Season 1 got hit by the curse of Doctor Who, in that the BBC decided to save tape and erase after use. Episodes 4 and 6 were missing for several years, until they were discovered in Australia. Alas, they were on a private VHS collection, taped from commercial TV, and shorn of around five minutes apiece to make room for adverts. Hissy VHS quality footage ensues of the following on disc 1...
Episode 4: A Star Is Born (25:10)
Episode 6: It’s A Wise Child (25:04)
It’s a good thing that these episodes were recovered, even in their incomplete form, especially for the part that Episode 6 plays in the overall series continuity (and yes, in an episodic sitcom, there is still a soupcon of continuity).
Here you’ll find the Top of the Pops performance of “Whispering Grass” with Don Estelle and Windsor Davies in character, broadcast on Christmas Eve 1975. This lasts 2:57.
I adore It Ain’t Half Hot Mum. I think it may be better than Dad’s Army when it comes down to it; I certainly laugh more often with this show, although my opinion may be coloured by cultural bias. It’s just so deflating that of the three BBC WWII era comedies from the seventies and eighties, it’s this show which is persona non grata on our TV screens, while Dad’s Army and ‘Allo, ‘Allo get repeated ad infinitum. I see this show as a victim of the stupid side of political correctness (there is a useful side as well), that which wishes to re-write history to better reflect modern attitudes and society. This is dumb because history is, it’s set in stone for the most part, and once we start re-interpreting history to make ourselves feel better, we’re one step away from burning books. I attribute It Ain’t Half Hot Mum’s absence from the screens to a degree of collective stupidity in modern society, an ignorance of actual history.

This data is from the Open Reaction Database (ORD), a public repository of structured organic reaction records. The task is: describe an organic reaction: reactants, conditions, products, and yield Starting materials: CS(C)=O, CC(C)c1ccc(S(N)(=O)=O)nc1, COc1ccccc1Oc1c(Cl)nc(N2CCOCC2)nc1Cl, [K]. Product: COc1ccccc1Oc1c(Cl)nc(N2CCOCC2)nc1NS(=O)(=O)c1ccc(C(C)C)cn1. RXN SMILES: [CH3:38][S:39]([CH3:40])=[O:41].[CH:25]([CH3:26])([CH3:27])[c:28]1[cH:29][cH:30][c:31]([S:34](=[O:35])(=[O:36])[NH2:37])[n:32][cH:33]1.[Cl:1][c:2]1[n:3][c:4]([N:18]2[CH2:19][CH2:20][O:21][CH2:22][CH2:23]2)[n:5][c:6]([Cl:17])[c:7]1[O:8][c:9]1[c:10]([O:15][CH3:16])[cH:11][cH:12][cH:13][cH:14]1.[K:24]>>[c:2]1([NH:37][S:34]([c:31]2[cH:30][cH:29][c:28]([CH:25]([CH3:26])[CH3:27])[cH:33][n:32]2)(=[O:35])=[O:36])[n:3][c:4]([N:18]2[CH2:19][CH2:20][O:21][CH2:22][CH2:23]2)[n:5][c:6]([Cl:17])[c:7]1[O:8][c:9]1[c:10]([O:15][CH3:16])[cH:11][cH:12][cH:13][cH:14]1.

I watched this show with my parents when I was growing up, two people that actually lived through this time, and one thing that they repeatedly told me was just how accurate it was. Aside from the comedy and the laughs, this was how India was in the dying days of the Raj, and during World War II. So the racism, the homophobia, the Imperialism that this show often makes light of, won’t vanish from history by pretending it never happened. The second aspect of this show that people complain about, that of race relations in seventies Britain as reflected by this show’s casting... the traumas of my childhood won’t heal simply by pretending that one TV show never happened.